Tracking Changes in Gene Expression

The control of gene expression is important not only in the development of an organism but throughout the organism's life. Only a fraction of an organism's genes are expressed in any one cell. And cells constantly switch genes on and off. In the 1990s, researchers developed a tool for tracking gene expression called a DNA chip.

DNA chips contain a microscopic grid with thousands of known DNA fragments that are "tagged" with a fluorescent compound. A sample of mRNA from the organism being studied is spread over the grid. When spots on the grid light up, as shown in Figure 11-6, mRNA segments from the sample have linked with complementary sequences of DNA on the chip. Scientists can use this information to determine at once which genes are being expressed.

DNA chips have many practical applications but will likely have a significant impact in medicine. In fact, the technology is already being used to better understand gene expression in cancer.

GENE EXPRESSION, CELL DIVISION, AND CANCER

The division of cells is regulated by many genes, including genes called proto-oncogenes (PROHT-oh-AHNG-kuh-JEENZ), which regulate cell growth, cell division, and the ability of cells to adhere to one another. These genes code for regulatory proteins that ensure that the events of cell division occur in the proper sequence and at the correct rate.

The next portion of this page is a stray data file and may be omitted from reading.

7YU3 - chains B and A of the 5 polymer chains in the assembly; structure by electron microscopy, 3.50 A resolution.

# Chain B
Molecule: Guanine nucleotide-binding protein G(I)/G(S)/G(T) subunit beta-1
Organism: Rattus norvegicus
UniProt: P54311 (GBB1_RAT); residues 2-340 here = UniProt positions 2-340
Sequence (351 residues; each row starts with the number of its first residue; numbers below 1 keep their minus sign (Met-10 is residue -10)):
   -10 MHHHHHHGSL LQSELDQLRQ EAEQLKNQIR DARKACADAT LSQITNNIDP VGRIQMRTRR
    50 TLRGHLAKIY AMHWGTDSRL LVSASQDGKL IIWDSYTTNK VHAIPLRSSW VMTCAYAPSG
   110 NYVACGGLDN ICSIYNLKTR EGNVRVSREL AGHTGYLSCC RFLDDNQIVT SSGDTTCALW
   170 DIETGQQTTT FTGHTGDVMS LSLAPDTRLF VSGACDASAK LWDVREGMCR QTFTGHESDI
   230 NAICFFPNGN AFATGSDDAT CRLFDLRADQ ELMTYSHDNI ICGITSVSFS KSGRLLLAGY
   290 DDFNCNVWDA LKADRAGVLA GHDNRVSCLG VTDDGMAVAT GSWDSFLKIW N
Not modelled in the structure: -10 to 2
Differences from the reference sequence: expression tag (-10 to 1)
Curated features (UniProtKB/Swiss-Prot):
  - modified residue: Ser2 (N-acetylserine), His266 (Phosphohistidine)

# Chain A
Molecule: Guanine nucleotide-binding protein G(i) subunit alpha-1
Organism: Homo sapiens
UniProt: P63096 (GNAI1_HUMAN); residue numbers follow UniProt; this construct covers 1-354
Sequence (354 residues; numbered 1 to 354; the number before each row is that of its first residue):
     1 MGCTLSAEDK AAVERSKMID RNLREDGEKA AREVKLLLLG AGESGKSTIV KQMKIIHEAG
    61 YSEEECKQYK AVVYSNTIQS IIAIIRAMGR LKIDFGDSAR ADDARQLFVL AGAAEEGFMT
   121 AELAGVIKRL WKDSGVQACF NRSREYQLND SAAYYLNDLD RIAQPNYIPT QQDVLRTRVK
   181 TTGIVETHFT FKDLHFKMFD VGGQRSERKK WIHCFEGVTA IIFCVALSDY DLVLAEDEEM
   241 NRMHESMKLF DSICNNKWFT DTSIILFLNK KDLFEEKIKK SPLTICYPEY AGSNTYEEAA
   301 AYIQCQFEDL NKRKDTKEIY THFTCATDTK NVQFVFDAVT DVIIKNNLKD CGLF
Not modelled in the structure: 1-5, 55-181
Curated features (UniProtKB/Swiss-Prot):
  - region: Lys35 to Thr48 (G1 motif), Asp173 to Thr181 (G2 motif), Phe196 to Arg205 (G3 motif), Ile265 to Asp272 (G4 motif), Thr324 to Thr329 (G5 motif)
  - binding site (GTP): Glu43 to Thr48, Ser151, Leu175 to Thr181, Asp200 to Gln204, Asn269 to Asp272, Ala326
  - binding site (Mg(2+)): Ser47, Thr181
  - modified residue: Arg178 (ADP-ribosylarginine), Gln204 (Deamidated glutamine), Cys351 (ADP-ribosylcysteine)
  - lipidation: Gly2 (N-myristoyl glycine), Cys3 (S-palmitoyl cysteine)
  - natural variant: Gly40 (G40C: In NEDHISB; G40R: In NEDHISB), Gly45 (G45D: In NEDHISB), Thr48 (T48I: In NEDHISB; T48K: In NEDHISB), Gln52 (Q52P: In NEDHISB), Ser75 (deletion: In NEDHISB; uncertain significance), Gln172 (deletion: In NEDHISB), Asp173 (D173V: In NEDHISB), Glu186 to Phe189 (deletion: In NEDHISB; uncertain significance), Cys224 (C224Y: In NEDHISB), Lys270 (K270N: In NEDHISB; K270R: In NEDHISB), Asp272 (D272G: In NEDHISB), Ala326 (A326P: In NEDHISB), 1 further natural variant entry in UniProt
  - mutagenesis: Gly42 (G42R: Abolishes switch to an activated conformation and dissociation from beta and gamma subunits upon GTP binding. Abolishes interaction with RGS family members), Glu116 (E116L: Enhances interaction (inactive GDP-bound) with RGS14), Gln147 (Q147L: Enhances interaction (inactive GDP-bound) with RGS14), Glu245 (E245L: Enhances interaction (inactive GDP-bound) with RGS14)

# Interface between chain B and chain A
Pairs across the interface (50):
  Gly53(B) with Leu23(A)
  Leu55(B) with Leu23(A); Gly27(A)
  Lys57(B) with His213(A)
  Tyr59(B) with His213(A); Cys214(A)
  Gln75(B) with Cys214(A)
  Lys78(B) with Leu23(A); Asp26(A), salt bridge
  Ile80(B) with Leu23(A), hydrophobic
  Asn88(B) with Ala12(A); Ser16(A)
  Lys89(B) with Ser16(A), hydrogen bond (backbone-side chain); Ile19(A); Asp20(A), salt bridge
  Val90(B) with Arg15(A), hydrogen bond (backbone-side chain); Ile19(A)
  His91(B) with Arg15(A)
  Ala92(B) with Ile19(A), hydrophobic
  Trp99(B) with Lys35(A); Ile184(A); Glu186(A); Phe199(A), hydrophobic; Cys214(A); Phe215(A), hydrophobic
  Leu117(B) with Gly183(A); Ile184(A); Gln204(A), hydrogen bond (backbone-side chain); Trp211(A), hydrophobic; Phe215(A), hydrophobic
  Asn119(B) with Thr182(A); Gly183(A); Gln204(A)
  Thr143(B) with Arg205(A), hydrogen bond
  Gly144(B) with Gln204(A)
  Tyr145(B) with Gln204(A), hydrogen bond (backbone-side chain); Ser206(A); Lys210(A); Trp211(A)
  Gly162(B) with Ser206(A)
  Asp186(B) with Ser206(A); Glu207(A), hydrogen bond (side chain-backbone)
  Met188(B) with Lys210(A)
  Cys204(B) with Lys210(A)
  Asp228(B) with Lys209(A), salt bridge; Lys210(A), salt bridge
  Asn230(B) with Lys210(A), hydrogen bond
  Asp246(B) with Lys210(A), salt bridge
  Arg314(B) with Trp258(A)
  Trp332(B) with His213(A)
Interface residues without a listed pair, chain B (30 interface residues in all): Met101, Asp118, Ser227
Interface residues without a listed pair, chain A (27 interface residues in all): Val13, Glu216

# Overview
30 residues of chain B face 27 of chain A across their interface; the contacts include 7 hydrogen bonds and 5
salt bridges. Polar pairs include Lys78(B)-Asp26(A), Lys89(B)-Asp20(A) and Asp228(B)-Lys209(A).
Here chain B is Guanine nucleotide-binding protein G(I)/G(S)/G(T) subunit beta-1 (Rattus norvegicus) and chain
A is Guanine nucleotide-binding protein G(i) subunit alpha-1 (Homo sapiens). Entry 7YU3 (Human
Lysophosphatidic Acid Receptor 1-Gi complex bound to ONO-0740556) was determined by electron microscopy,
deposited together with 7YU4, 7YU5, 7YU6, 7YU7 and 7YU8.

A mutation in a proto-oncogene can change the gene into an oncogene, a gene that can cause uncontrolled cell proliferation. The mutation may lead to the overexpression of proteins that initiate cell division or to the expression of such proteins at inappropriate times during the cell cycle. These conditions can lead to uncontrolled cell division.

Tumor Development

A tumor is an abnormal proliferation of cells that results from uncontrolled, abnormal cell division. The cells that make up a benign (bi-NIEN) tumor remain within a mass. Benign tumors generally pose no threat to life unless they are allowed to grow until they compress vital organs. Examples of benign tumors are the fibroid cysts that can occur in a woman's breasts or uterus. Most benign tumors can be removed by surgery if necessary.

In a malignant (muh-LIG-nuhnt) tumor, the uncontrolled dividing cells may invade and destroy healthy tissues elsewhere in the body. This uncontrolled growth of cells that can invade other parts of the body is called cancer.

Some genes act as "brakes" to suppress tumor formation. Tumor-suppressor genes code for proteins that prevent cell division from occurring too often. In cancer, these tumor-suppressor genes are damaged, and a decrease in the activity of tumor-suppressing proteins can increase the rate of cell division. Cells have three types of tumor-suppressing genes, all of which must be damaged before cancer can occur. Figure 11-7 illustrates how mutations in proto-oncogenes and tumor-suppressor genes may lead to cancer.

www.scilinks.org Topic: Cancer Gene (Oncogenes) Keyword: HM60210